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UK faces its own fixed-line challenges

UK’s telephone companies have yet again announced inflation-busting increases in telephone line rental charges. Why, in a world that is increasingly mobile-first – or even mobile-only – are we still paying so much for landlines? The latest figures from UK telecoms regulator Ofcom show that around 16% of

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Alan Turing’s enduring legacy

Alan Turing is one of the world’s best known mathematicians, and probably the best known in the past century. This is partly for his work on cracking German codes in World War 2, and partly for his arrest, conviction and punishment for homosexuality in the 1950s. The mathematics that made him

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Why the SKA is the ultimate in big data

Telescopes have come a long way since the days when they were all about lone astronomers watching the night sky through their upstairs windows. Today, teams of astrophysicists build and use much more modern instruments

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Nations fret over US Internet dominance

While there is only one world power on the Internet, that situation will not last forever. The Internet’s underpinning technologies were mostly created in the US, the initial networks were based there and today the US hosts the majority of the most powerful Internet companies. Although minor battles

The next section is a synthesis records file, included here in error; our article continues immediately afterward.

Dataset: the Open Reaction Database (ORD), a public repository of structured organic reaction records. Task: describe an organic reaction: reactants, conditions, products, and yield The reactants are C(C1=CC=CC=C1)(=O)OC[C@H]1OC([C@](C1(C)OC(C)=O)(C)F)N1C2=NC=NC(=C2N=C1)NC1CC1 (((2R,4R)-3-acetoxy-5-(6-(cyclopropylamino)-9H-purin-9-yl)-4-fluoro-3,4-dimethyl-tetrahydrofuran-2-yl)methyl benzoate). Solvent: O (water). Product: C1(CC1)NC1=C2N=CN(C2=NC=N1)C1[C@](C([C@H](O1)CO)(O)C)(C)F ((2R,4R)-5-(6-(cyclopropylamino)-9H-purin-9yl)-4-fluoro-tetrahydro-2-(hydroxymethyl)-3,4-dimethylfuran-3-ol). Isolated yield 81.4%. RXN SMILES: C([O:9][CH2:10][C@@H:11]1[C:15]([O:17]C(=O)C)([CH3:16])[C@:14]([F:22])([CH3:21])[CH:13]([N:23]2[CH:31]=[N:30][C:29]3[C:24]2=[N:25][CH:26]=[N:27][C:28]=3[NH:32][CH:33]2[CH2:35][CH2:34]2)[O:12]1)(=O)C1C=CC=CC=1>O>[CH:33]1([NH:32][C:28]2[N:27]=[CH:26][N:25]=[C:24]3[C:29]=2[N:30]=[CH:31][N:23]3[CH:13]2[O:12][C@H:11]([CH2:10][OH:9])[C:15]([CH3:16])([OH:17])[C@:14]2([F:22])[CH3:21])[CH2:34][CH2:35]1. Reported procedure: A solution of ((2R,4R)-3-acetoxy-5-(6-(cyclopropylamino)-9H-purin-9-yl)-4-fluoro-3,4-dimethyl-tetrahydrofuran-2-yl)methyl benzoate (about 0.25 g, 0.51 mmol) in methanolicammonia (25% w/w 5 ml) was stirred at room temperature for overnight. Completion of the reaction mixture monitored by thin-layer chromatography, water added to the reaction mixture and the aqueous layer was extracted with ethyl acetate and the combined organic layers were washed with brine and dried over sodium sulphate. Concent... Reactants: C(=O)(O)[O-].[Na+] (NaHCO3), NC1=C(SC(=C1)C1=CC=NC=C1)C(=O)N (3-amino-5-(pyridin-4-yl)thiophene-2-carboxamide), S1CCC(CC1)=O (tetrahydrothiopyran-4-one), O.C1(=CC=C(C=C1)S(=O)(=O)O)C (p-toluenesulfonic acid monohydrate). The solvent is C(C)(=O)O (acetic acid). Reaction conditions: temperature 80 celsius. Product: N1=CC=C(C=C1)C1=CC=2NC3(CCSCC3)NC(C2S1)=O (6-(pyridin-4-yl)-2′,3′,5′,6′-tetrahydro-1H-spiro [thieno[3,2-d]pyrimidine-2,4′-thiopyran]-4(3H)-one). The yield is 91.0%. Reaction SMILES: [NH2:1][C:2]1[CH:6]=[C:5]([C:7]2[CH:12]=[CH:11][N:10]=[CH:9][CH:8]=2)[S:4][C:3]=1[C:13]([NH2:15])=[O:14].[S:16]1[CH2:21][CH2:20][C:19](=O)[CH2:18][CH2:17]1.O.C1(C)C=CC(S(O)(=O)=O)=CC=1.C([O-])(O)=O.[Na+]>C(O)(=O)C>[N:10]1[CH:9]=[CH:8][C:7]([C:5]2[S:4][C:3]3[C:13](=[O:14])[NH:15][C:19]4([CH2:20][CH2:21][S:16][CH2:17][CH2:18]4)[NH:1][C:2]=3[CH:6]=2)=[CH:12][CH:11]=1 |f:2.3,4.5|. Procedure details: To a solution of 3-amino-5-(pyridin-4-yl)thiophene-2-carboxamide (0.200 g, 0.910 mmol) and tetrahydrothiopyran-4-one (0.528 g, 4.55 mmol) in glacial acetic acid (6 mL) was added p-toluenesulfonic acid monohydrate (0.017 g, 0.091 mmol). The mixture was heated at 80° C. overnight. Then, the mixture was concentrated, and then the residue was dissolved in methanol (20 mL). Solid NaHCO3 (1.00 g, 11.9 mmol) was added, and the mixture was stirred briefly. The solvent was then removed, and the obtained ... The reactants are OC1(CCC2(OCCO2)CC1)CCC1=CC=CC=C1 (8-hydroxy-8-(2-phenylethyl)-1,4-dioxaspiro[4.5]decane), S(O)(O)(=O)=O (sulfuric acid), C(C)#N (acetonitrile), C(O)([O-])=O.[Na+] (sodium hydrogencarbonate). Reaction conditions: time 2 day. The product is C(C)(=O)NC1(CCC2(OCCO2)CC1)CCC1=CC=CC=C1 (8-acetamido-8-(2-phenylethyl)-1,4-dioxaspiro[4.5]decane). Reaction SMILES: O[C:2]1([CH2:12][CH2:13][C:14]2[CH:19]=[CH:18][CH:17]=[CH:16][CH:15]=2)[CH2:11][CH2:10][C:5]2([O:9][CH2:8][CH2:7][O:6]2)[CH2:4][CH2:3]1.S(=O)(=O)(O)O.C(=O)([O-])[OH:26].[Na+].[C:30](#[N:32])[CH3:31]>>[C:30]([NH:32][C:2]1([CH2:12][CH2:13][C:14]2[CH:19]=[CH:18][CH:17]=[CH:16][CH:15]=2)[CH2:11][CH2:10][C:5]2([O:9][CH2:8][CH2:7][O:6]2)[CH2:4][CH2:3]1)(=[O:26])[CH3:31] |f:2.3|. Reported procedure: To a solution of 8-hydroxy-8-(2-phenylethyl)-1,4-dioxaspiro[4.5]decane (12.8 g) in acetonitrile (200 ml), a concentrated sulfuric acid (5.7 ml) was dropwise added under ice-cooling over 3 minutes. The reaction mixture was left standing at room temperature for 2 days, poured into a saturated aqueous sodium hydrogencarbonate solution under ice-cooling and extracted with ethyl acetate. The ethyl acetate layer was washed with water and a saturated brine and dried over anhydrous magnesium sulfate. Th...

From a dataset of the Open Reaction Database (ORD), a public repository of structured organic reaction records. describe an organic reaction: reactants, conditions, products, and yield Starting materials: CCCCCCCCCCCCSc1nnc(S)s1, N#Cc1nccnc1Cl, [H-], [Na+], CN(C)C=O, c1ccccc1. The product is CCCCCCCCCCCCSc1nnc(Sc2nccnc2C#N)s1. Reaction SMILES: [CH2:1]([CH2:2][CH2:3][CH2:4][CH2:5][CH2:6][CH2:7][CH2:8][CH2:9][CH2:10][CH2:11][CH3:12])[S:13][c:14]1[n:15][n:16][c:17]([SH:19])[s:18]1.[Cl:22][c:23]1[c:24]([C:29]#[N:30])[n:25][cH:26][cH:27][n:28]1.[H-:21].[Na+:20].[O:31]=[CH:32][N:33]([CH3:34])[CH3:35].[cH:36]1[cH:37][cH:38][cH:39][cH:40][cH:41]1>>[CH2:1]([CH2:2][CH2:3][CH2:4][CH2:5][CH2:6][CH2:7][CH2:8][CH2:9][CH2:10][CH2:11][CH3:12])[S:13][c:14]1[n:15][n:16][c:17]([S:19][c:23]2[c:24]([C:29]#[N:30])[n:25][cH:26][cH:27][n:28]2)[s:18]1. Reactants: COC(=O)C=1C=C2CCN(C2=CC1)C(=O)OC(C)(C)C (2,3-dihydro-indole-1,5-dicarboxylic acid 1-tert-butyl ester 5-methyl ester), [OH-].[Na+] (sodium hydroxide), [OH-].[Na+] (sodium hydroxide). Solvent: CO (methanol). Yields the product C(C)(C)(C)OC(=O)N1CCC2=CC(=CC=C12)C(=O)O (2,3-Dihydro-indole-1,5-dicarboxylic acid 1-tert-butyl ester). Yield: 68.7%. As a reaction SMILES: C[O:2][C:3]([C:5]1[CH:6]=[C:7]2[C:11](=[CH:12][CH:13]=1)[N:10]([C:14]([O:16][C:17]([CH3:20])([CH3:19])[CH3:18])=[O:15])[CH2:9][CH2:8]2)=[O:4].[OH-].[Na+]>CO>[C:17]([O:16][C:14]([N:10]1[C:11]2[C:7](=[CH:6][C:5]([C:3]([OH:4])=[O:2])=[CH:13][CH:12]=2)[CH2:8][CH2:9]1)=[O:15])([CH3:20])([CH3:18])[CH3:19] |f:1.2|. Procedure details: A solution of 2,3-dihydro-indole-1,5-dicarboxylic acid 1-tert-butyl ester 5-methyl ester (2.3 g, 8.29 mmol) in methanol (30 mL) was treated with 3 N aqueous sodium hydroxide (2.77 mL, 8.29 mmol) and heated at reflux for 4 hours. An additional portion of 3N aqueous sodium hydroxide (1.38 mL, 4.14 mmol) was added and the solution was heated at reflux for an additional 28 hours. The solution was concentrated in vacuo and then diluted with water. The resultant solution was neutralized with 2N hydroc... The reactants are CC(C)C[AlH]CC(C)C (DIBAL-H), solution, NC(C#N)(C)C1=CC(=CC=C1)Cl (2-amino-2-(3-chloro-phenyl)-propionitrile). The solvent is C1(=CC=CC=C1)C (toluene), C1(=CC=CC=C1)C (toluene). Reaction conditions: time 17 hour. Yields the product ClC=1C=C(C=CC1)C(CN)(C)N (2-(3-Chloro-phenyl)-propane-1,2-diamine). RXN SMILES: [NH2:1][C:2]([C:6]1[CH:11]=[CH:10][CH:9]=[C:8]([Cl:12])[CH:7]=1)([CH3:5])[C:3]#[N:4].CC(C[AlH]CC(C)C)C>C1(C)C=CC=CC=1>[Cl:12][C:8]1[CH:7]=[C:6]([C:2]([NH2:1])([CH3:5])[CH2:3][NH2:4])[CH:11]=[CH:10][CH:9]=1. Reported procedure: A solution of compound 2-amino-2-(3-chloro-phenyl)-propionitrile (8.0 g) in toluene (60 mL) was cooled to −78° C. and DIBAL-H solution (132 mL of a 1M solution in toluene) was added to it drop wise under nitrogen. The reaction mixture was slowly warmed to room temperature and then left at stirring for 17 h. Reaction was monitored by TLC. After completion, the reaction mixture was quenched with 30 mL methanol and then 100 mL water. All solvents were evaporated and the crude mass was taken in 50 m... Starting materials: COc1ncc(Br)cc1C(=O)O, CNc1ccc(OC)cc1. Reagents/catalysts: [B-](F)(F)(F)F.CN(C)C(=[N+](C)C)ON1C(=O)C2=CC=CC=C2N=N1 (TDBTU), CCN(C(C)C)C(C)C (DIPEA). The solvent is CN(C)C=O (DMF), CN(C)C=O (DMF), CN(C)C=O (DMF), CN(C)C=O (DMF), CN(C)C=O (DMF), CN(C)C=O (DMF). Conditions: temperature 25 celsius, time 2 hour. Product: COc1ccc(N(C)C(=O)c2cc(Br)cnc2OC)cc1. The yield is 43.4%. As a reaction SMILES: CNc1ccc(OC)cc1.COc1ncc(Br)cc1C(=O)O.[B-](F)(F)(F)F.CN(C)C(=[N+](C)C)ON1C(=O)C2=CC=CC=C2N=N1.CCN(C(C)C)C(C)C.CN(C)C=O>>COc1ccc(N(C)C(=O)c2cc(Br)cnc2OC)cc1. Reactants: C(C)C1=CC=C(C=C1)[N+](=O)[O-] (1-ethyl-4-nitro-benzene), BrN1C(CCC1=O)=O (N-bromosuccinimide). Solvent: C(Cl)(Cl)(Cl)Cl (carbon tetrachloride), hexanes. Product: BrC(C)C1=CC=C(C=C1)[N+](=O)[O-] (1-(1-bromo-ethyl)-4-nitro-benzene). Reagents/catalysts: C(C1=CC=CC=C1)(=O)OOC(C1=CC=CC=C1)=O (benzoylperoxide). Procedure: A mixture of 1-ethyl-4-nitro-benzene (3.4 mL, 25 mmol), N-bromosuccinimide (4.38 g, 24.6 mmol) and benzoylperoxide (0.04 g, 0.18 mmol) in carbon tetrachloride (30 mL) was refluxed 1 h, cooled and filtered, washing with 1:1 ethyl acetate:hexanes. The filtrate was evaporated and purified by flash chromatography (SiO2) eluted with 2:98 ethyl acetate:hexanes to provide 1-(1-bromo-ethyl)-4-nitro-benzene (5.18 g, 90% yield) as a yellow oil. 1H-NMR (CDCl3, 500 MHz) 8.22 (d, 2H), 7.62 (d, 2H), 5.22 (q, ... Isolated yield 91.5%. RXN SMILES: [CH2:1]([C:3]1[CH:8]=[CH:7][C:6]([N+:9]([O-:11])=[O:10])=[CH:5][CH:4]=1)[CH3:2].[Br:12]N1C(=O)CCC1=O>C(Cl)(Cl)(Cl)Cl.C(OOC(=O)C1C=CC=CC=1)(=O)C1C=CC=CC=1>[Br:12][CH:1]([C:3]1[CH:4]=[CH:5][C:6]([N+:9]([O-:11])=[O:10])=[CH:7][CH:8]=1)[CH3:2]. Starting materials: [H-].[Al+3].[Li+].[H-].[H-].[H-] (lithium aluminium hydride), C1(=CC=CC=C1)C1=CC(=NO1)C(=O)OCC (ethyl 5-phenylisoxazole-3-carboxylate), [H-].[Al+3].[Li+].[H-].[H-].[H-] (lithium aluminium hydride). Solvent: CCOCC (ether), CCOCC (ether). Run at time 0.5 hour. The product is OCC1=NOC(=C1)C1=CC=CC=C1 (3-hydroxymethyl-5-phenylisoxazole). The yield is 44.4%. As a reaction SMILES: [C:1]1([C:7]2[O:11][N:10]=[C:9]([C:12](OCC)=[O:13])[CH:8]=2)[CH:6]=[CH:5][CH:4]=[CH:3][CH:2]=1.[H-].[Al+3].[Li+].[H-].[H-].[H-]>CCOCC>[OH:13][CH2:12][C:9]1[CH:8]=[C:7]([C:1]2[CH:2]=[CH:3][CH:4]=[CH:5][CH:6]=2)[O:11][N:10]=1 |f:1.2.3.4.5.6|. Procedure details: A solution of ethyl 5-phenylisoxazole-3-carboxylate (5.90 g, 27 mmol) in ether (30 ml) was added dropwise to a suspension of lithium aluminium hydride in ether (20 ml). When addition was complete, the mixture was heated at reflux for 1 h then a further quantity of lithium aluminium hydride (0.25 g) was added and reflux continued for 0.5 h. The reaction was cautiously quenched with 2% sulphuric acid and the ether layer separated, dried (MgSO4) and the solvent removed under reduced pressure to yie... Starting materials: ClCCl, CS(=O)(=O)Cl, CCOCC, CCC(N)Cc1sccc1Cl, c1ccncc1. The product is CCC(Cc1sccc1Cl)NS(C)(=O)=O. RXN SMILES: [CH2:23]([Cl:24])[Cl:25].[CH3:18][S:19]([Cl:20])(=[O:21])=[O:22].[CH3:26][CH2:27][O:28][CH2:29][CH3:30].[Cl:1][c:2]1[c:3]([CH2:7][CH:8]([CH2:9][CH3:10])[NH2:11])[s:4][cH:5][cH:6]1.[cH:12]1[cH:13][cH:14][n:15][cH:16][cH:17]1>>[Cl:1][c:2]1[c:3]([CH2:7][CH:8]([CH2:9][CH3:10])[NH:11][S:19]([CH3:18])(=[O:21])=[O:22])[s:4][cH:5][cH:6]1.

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Broadband: E Africa’s new railway to the world

The excitement over the potentially transformative effects of the Internet in low-income countries is nowhere more evident than in East Africa — the last major populated region of the world to gain a wired connection to the Internet. Before 2009, there wasn’t a single fibre-optic cable connecting the region

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Is it time to terminate e-mail?

This year saw the 43rd anniversary of e-mail. Compared to a human working life, e-mail has after more than four decades on the job now reached retirement age. Is it time for e-mail to step aside to allow us to embrace the alternative? Every minute in 2012 saw 168m e-mails sent around the world

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How mankind landed a robot on a comet

Imagine launching a robotic spacecraft on a 10-year mission to land on a comet 600m kilometres from Earth knowing that you will not be able to make any physical repairs to the craft during the journey. This daunting engineering challenge has been the ultimate goal of the European Space Agency’s Rosetta

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Interstellar’s spectacular view of hard science

In Interstellar’s near-ish future, our climate has failed catastrophically, crops die in vast blights and America is a barely-habitable dustbowl. Little education beyond farming methods is tolerated and students are taught that the Apollo landings were Cold War propaganda hoaxes. Against this unpromising

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